Lost FrugalityNow, the definition of frugal seems to be different.  People try hard to avoid doing without.

Now, the motto seems to be, “Why do without?”  Live like the Jones’ without spending money like the Jones’.

Whereas my grandparents carefully bought the groceries they needed, today’s frugal zealots clip coupons and create grocery storage spaces out of their garages.  They have rows and rows of processed food that they got for pennies on the dollar thanks to couponing.

Many mom bloggers are making their fortune sharing all the hottest deals available.  Kids’ winter jackets for $8!  Hurry, buy women’s turtlenecks for $4 today only!  Get your child the Barbie princess house for the low price of $48!

Hurry!  Hurry!  Buy the bargain.

Do You Really Need That Bargain?

So many consumers are on the hunt for a good deal that they never stop to ask themselves if they really need the item that is on sale.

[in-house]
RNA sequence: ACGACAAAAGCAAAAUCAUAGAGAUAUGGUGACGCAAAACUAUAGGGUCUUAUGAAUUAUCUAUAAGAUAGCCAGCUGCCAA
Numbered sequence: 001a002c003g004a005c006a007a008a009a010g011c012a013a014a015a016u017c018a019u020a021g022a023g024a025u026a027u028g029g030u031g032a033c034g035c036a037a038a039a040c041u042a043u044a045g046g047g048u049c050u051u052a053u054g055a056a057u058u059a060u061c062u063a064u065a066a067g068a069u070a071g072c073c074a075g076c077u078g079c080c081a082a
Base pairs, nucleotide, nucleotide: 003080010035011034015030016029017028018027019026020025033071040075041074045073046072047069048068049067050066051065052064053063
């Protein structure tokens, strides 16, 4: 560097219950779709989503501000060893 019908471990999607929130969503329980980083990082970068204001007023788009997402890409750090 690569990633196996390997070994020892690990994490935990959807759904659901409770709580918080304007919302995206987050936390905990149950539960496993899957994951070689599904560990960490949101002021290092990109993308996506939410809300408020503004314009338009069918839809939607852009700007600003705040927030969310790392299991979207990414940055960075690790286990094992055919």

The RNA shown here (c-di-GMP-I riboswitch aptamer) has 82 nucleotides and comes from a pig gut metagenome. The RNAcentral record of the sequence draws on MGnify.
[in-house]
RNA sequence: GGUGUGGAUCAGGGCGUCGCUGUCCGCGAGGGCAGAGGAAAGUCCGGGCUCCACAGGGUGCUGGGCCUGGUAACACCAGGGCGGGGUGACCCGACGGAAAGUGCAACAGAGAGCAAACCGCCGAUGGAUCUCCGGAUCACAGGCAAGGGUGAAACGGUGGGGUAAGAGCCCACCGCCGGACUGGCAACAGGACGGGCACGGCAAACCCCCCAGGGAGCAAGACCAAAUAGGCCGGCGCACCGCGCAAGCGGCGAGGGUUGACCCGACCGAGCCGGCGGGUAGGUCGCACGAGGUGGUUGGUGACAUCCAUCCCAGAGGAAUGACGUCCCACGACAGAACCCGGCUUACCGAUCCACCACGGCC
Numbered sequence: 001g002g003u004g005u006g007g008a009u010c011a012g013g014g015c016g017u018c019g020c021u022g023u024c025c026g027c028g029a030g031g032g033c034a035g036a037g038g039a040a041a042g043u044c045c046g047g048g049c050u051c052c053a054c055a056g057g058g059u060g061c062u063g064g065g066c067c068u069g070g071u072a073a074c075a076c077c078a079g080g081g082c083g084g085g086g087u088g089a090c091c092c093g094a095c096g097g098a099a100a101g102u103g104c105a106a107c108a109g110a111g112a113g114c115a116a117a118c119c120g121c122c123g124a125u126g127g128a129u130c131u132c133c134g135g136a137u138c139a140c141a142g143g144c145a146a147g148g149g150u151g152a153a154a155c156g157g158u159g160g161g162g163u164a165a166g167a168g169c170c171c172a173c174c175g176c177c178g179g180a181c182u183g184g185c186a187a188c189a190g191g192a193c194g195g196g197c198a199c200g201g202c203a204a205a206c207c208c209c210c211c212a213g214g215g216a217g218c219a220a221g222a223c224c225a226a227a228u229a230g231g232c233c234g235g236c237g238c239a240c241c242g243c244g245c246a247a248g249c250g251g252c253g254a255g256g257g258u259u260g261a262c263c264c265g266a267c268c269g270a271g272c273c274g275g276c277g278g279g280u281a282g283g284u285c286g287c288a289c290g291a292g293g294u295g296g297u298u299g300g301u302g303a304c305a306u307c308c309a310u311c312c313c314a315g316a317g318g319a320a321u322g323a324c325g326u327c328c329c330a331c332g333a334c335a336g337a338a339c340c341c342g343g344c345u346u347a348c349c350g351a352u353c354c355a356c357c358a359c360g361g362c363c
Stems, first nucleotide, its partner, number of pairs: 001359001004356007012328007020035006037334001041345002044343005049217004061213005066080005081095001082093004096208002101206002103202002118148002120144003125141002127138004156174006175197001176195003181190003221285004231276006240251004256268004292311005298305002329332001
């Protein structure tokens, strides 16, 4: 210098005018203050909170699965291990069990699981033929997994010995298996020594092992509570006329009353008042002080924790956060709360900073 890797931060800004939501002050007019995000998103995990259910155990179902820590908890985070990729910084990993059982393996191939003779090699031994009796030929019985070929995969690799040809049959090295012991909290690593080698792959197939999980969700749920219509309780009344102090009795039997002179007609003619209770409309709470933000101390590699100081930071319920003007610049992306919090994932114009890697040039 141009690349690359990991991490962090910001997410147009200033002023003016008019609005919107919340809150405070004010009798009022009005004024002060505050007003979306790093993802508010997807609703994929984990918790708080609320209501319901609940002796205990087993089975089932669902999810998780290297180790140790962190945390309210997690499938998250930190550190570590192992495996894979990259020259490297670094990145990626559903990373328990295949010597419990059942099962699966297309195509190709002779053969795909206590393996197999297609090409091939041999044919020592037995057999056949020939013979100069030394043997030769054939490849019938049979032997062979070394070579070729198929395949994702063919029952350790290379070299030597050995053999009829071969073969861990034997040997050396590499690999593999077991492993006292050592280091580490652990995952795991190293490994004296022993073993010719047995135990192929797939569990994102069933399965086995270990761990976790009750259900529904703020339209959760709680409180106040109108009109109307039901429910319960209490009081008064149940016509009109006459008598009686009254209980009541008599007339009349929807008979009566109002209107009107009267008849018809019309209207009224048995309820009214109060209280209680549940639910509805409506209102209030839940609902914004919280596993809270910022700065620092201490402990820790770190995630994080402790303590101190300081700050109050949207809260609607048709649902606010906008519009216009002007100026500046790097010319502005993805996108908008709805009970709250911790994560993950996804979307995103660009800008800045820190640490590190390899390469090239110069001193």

What if your child doesn’t need the Barbie princess house?  What if your child has so many toys, she whines about picking them up and doesn’t take care of the ones she has?  Is that Barbie princess house still a good deal?

What if you never even thought about buying that item until you saw it on sale and didn’t want to miss out on the savings?

We’re Overwhelmed with Stuff

Look back at pictures of people’s homes from 60 or 70 years ago.  Their homes were not cluttered.  They were much more like the minimalists’ homes of today.

Now, we take advantage of so many “deals” that our homes are overflowing.  Here in Arizona where there are no basements, and therefore no built in storage, most people can’t park in their garages because they’re stuffed with possessions.

We don’t need all of this stuff.

Snagging a great deal on something we don’t need isn’t a deal.

It’s a waste of money.

Keep More Money in Your Pocket This Holiday Season

We’re entering into the busiest shopping season of the year.  There will be good deals, plenty of them.  You’ll likely be tempted to buy as many gifts for yourself as you will for others.  After all, the prices are so good.

But ask yourself one simple question–Do I need it?  If you don’t, it’s not a deal.

Do you think the definition of frugality has changed?  Do you or someone you know struggle with buying more than you need because something is on sale?